The change to utility rates specifically impacts water, sewer and stormwater for 2023 and is adjusted yearly based on the Consumer Price Index (CPI) changes for the Seattle-Tacoma-Bellevue area. This annual revision is required by the city municipal code, and as this year’s CPI change is 8.9%, the council voted to lower the CPI rate adjustment to 3%.
The council agenda bill noted that “this is an unusually high CPI that could be an undue burden during current economic times.”
“The CPI is currently running at about 8.9% and this could be a little bit harsh on businesses and citizens living in Arlington,” Public Works Director Jim Kelly said at the meeting. “We took a look at how much money we would need to keep our utilities running and we would be very satisfied with a 3% rate increase applied to the water, sewer and storm utility rates within the city of Arlington.”
The budget amendments total up to roughly $14.7 million, with some being attributed to unforeseen costs. Some of these unplanned expenses were the result of inflation. Many departments included amendments related to fuel — which, according to AAA, saw an average peak of $5.555 per gallon for Washington State back in June of this year.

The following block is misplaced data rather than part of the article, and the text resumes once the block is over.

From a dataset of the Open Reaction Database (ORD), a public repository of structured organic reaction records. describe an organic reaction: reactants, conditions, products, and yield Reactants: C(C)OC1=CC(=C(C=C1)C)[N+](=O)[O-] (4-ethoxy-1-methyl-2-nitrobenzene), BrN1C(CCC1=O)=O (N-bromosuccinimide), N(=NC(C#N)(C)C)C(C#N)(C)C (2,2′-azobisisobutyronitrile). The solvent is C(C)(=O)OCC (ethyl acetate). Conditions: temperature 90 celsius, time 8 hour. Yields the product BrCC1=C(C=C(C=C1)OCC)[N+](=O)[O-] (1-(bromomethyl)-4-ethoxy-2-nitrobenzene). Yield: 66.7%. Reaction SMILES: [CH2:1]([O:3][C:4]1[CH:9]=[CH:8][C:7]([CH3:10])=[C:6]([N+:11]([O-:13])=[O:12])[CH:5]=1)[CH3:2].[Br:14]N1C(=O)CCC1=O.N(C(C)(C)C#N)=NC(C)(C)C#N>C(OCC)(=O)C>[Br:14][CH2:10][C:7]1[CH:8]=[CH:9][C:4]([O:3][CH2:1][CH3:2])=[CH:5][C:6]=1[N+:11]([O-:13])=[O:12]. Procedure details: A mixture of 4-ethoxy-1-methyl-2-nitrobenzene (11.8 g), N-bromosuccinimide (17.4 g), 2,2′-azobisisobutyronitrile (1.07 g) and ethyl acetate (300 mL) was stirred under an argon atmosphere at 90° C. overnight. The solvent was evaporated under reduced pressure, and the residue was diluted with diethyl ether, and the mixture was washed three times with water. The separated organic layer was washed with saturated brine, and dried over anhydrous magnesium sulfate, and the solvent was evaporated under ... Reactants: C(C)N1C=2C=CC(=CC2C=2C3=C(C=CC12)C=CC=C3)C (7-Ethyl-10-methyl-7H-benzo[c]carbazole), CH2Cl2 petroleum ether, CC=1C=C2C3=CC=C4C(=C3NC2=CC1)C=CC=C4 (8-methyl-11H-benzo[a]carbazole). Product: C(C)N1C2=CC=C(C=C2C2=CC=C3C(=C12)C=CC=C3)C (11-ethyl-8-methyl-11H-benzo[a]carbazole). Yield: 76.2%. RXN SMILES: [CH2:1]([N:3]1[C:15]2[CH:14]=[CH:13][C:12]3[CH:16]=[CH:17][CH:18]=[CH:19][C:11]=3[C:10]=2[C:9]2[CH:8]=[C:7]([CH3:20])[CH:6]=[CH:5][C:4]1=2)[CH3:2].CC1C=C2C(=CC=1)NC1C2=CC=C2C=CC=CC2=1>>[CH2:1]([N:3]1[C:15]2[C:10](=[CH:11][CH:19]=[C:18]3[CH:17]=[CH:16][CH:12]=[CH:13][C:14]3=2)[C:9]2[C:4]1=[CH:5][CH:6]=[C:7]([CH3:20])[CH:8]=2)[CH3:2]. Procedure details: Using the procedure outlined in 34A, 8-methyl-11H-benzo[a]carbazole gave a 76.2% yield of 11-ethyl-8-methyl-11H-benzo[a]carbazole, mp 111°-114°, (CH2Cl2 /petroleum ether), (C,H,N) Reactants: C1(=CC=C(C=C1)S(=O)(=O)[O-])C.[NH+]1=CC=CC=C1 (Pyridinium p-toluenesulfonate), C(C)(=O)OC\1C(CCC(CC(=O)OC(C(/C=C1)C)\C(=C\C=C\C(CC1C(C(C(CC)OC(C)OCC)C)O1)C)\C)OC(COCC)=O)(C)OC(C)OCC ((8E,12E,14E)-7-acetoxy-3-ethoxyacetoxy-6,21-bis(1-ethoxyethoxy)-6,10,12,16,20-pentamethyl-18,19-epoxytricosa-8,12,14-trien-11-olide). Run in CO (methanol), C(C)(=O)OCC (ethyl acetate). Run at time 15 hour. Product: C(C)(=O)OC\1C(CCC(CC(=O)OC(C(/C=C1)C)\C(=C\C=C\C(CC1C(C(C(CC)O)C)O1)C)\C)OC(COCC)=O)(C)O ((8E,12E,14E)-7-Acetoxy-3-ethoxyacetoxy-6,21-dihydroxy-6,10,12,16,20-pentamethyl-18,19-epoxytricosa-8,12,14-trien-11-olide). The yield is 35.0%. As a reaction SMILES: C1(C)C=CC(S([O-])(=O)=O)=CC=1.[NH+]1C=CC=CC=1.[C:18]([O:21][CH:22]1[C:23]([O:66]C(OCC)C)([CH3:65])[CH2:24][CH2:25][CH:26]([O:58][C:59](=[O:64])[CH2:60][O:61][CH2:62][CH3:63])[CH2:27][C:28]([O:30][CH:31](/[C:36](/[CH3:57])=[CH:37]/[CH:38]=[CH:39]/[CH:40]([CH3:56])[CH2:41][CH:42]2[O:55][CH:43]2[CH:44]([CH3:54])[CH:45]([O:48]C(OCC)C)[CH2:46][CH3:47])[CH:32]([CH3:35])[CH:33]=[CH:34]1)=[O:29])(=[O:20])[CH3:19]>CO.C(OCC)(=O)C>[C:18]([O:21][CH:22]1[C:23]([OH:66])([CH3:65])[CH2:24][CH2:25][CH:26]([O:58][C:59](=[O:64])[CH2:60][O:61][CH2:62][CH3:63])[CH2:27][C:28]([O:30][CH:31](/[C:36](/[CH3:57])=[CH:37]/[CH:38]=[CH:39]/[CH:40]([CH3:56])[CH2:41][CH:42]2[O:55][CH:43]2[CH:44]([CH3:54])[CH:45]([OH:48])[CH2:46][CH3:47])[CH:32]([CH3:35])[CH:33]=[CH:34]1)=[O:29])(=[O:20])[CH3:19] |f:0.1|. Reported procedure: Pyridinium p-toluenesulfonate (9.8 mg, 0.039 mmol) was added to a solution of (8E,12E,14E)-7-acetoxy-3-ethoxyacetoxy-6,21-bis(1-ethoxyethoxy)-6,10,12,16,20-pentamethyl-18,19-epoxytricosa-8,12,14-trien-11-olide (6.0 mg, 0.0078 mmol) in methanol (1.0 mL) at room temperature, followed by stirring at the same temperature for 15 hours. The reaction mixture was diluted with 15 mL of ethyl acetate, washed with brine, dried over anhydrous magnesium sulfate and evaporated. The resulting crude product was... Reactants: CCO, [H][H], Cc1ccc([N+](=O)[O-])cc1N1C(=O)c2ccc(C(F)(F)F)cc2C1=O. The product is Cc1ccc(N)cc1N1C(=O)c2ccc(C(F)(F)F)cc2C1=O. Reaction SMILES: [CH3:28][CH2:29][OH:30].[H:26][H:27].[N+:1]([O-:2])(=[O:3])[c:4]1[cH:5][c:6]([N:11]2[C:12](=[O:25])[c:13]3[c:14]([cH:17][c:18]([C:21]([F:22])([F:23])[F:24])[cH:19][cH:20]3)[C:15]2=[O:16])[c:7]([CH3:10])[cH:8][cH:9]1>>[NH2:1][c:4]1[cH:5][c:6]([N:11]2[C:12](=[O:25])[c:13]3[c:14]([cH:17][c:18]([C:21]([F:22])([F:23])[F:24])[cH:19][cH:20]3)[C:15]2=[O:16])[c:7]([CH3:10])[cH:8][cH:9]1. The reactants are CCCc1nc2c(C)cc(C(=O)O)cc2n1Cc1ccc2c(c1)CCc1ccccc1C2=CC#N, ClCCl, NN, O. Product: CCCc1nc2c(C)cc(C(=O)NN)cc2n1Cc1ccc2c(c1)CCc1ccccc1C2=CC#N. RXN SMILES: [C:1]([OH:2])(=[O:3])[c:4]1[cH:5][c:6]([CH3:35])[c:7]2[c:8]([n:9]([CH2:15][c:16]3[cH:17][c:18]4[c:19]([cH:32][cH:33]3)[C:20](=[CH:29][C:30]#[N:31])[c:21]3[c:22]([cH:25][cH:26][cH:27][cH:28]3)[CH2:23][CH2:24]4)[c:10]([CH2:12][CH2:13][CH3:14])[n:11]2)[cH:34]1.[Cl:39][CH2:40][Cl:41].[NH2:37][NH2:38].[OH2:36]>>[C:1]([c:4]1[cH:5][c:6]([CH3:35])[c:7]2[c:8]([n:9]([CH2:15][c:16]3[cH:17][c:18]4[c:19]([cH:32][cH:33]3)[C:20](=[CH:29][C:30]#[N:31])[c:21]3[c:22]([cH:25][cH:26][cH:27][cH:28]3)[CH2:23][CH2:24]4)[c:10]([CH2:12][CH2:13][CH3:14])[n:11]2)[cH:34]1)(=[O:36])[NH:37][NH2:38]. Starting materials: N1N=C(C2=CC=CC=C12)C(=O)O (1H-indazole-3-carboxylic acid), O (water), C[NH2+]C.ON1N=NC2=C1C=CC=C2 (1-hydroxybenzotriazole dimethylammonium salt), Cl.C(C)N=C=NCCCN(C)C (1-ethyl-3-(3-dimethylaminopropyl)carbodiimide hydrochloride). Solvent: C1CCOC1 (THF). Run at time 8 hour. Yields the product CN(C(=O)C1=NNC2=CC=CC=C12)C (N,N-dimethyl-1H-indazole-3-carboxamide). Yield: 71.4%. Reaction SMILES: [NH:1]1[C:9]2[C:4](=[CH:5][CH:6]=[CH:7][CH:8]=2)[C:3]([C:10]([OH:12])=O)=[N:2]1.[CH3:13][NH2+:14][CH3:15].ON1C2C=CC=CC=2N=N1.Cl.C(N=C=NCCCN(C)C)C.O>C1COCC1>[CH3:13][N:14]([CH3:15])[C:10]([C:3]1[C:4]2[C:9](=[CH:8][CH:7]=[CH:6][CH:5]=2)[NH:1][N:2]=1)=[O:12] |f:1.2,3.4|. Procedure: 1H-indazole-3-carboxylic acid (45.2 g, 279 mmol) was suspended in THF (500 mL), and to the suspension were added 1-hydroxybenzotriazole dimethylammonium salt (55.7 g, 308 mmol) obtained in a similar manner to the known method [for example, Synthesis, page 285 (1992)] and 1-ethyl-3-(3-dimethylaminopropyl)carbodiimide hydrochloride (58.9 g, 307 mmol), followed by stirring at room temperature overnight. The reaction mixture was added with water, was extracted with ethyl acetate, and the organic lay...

Another such increase was mentioned by Councilmember Jan Schuette during the November 28 meeting: a price increase for the city’s contract with Snohomish County Jail services. The city had budgeted $450,000 in 2020, but the county increased prices, resulting in the $125,000 amendment in the recently approved budget. According to Finance Director Kristin Garcia, the county rates are based on several factors that include the number of individuals held and the duration of time.
New capital projects accounted for 17% of the total amendments, which included the purchase of land for the Smokey Point Blvd Corridor Project. This involved a “transfer of ARPA money to the Park Improvement Fund,” with the land purchase being listed at $961,625.
A large portion of the budget amendments are similar in nature — the transfer of money from one fund to another. Of the $14.7 million, 32% is a transfer of construction-related sales taxes to the capital facilities fund with another 17% being other “interfund transactions or transfers to reserve funds.” Eighteen percent are carryovers from 2021 projects that were delayed.
Costs related to employee turnover accounted for roughly 4% of the 2022 budget amendments.
“We did have quite a bit of employee turnovers, so we did have increases in overtime to backfill and for background checks,” Garcia said.
Much of the amendments — 36% — are being paid for with the aforementioned construction sales tax. The city attributed APRA, grants, reserves and increases in revenue as the remaining funding sources for the budget amendments.